• Jessica Frost

The Benefits of Musical Exploration

My Mom gave me these chimes when I first started teaching (14 years ago 🙈) and I just added them to Nicky’s play space. I used the chimes as my signal to get students’ attention but now I’m watching Nicky explore them in new ways.

So where’s the learning?

When Nicky moves his finger up and down the chimes he is learning that notes sound different depending on where he starts and how hard or soft he strikes the tubes. This may seem obvious but this learning invitation strengthens his listening skills, which research suggests also supports kids in listening to the different sounds in language, thereby helping them develop oral communication skills and early reading behaviours. Playing with chimes like these or chime bars (think xylophone) also supports spatial awareness of intervals. Current Ontario research in mathematics education suggests that we spend more time developing young children’s spatial awareness. Traditionally, we have focused more heavily on number sense and numeration (counting, adding, subtracting, etc.) and, although very important, including more spatial awareness learning opportunities will build more numerate little learners.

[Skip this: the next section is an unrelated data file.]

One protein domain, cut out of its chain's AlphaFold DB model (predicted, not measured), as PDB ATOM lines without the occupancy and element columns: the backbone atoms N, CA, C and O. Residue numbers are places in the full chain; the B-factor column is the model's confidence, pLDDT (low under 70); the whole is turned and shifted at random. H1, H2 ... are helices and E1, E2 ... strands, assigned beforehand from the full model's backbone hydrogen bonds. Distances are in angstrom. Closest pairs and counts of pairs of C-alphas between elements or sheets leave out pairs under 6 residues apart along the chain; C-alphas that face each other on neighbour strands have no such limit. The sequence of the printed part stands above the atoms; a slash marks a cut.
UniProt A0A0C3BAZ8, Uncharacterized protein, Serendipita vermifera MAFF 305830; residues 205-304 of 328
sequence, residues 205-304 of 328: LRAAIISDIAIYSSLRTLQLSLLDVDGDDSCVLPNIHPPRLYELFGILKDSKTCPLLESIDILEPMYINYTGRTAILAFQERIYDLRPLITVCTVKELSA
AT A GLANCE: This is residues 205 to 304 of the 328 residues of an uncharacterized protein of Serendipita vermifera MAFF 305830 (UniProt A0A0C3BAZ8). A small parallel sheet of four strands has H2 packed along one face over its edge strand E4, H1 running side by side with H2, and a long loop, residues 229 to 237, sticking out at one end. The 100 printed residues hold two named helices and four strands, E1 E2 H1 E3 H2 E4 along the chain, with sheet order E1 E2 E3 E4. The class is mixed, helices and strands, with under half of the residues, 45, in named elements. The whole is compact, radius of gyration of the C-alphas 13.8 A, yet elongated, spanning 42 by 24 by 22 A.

Extending the Learning

I’m going to play a game with Nicky to get him to continue to strengthen his listening skills. I’m going to strike just a few of the smaller tubes on the chimes, the ones that produce a deeper pitched sound, and when he hears that sound I’m going to ask him to jump like a frog (you can choose whichever action you wish). When I do the same with the longer tubes, the ones that produce a higher pitched sound, I’ll ask him to perform a different action. Upcycling chimes makes for, not only patterning and close-listening activities, but fun games!